In Cancun Mexico, co-hosts Steve Curwood and Bruce Gellerman eavesdrop on opinion makers, protesters and negotiators at the 16th Conference of Parties, the annual United Nations climate talks. After disappointment in Copenhagen last year, hopes are not high for a major breakthrough on control of greenhouse gases, but attendees do expect progress on forestry protection and targeting cash to help developing nations adapt to climate change.
CURWOOD: From the UN Climate Summit in Cancun, Mexico, this is Living on Earth. I’m Steve Curwood.
GELLERMAN: And I’m Bruce Gellerman.
GELLERMAN: Waves crash along Cancun’s famed beaches. It’s a timeless backdrop to the climate negotiations where delegates from around the world are racing against time. This is the 16th year the United Nations has convened its Conference of Parties – the meeting designed to hammer out an agreement to deal with greenhouse gases and global warming.
CURWOOD: It’s the warm waters off the Yucatan Peninsula and Atlantic Ocean that help drive tropical storms. Five years ago Hurricane Wilma ripped through here. The monster storm, packing 175 mile-an-hour winds, did billions in damage and destroyed dozens of lives. This year’s Atlantic tropical storm season just ended. With twelve full-blown hurricanes, it’s the second highest on modern record.
GELLERMAN: The music is hot as climate negotiators, members of NGOs, and journalists cool off after a long day of meetings gathering in a bar at the Moon Palace complex, the mega hotel where the climate talks are taking place.
CURWOOD: This year, climate delegates in Cancun need to demonstrate at least some progress after last year’s disastrous meeting in Copenhagen. At that summit what seemed to be a done deal --- a legally binding agreement to cut greenhouse gases -- came undone. Producing just a last minute, voluntary accord, brokered by the largest emitting nations. This year’s hurricane season may have been the calm before the storm.
GELLERMAN: Despite intense security measures at the UN climate summit- navy ships patrolling off shore, federal police, and I.D. scrutiny- a group of Mexican workers—recyclers demanding an end to waste incinerators and landfills which emit greenhouse gases---were able to organize a demonstration inside the convention hotel.
[VOICE OF PROTEST LEADER]
CURWOOD: Less dramatic but no less emphatic was Marstella Jack who advises Micronesia in the climate talks.
JACK: What I see out of this conference, I think, is more talk on process, only process, but very little on content. What needs to be done is we need to have a fair ambitious and binding legal document that binds all big countries and small countries alike to take serious cuts in their emissions so we can save our planet.
CURWOOD: But the talks this year in Cancun are not expected to lead to an all-encompassing treaty. Christiana Figueres is the new executive secretary of the UN climate convention. She says what’s needed now after last year’s near disaster in Copenhagen is incremental progress.
FIGUERES: Cancun will be successful, if parties compromise, if they make sure that in the process of getting what they want, they allow others to leave with what they need.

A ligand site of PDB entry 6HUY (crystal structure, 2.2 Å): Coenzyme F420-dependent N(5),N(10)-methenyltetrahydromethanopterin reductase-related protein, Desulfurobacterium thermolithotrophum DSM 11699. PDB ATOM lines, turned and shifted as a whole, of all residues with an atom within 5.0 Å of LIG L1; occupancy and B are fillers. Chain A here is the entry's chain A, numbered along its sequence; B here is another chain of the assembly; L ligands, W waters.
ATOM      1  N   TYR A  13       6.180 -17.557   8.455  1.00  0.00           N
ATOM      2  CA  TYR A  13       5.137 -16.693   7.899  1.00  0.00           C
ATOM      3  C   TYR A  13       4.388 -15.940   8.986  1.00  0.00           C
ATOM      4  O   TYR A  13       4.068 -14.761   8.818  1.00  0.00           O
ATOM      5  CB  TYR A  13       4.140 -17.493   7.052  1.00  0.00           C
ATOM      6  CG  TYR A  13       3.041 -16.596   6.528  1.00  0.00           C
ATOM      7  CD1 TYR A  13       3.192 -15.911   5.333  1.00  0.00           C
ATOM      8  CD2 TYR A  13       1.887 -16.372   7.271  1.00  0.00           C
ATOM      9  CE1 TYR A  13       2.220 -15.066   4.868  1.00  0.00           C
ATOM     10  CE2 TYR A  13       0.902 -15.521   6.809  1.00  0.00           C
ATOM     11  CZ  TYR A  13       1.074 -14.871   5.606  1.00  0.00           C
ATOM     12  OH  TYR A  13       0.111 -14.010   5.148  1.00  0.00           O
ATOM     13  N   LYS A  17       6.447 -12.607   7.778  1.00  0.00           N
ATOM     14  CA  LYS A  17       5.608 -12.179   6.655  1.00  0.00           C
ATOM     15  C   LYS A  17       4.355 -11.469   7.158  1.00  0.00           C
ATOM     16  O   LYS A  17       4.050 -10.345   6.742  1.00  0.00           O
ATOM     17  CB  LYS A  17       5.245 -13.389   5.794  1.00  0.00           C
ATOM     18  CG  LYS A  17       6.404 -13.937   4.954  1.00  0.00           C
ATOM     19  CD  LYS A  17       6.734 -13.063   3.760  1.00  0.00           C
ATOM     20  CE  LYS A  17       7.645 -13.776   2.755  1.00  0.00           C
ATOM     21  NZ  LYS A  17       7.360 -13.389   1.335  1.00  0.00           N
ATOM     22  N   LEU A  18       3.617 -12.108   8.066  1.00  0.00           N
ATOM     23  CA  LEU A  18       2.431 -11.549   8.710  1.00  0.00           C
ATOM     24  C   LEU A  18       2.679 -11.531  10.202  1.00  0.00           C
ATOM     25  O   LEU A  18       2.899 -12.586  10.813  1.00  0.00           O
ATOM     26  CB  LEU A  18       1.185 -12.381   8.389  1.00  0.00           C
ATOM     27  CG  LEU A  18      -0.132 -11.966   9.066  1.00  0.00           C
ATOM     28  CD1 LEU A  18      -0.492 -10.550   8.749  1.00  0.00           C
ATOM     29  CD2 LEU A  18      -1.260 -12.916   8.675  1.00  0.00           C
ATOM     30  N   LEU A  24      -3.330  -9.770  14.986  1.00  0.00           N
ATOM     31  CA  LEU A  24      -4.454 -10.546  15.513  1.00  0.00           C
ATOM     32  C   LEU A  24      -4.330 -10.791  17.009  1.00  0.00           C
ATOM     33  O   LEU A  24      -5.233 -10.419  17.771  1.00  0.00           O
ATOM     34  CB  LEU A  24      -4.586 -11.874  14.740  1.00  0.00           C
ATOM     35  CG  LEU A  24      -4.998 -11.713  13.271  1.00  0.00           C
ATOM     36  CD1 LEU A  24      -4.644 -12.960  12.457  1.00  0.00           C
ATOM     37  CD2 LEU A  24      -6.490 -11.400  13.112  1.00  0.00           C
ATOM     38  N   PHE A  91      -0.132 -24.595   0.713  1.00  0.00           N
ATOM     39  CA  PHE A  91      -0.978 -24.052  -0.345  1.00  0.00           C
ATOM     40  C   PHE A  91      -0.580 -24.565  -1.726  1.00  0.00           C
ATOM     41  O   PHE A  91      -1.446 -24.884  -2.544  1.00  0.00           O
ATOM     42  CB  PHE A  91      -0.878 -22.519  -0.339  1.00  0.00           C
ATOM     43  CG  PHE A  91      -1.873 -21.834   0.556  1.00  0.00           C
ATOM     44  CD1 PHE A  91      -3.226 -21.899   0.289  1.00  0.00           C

CURWOOD: One positive sign: contentious rhetoric between the world’s two largest emitters of climate changing gases- the US and China - seems to have calmed, at least for the moment. China’s lead negotiator Su Wei, is director general of China’s climate department - and a veteran of the rough and tumble, and often troubled U.S.-China talks.
CURWOOD: What can come out of Cancun this year? What can happen here?
SU WEI: For Cancun, it’s not the end of the game. It’s only a part, a very important step in the long process. Of course, we would hope that since this is a global challenge, we need active politics and actions from all parties and we also hope the U.S. would honor its commitments in terms of reductions of its emissions of greenhouse gases.
GELLERMAN: Leading the United States delegation in Cancun the first week is Jonathan Pershing. Pershing says the United States will deliver on its pledge to reduce greenhouse gases by 17 percent by 2020.
PERSHING: The president has also made and we continue to affirm the commitment that we made in Copenhagen last year. We are not moving away from that. Clearly, the next steps of implementing that are going to have to go through Congress, through regulation, through executive order. We’ll work on all of those tracks, all of those avenues at home to implement those programs and meet that commitment.
GELLERMAN: And, in what may be a significant breakthrough, the U.S. and China have reportedly agreed on a mechanism for measuring and verifying cuts in greenhouse gas emissions—something the U.S. had insisted on, and China had resisted. The bilateral deal may have helped save the multinational UN process.
GELLERMAN: Jennifer Morgan, is Director of the Climate and Energy program at World Resources Institute.
MORGAN: What happens here in some ways, the stakes are even higher than they were in Copenhagen because in some ways this is the second chance to get at least something moving forward, and if you can’t get it done on the second chance I don’t know if you get a third try.
CURWOOD: The Cancun climate talks now enter week two. Marstella Jack from Micronesia says with just a week left, the world is watching and waiting for action.
JACK: We’ve talked too much. Too much talk. The only action that we’re seeing is the sea level rising and the temperature heating up. This is about survival, it’s not carbon credits. It’s about survival.
GELLERMAN: Scientists now warn the risk of abrupt or irreversible climatic shift is growing – and the evidence keeps mounting.
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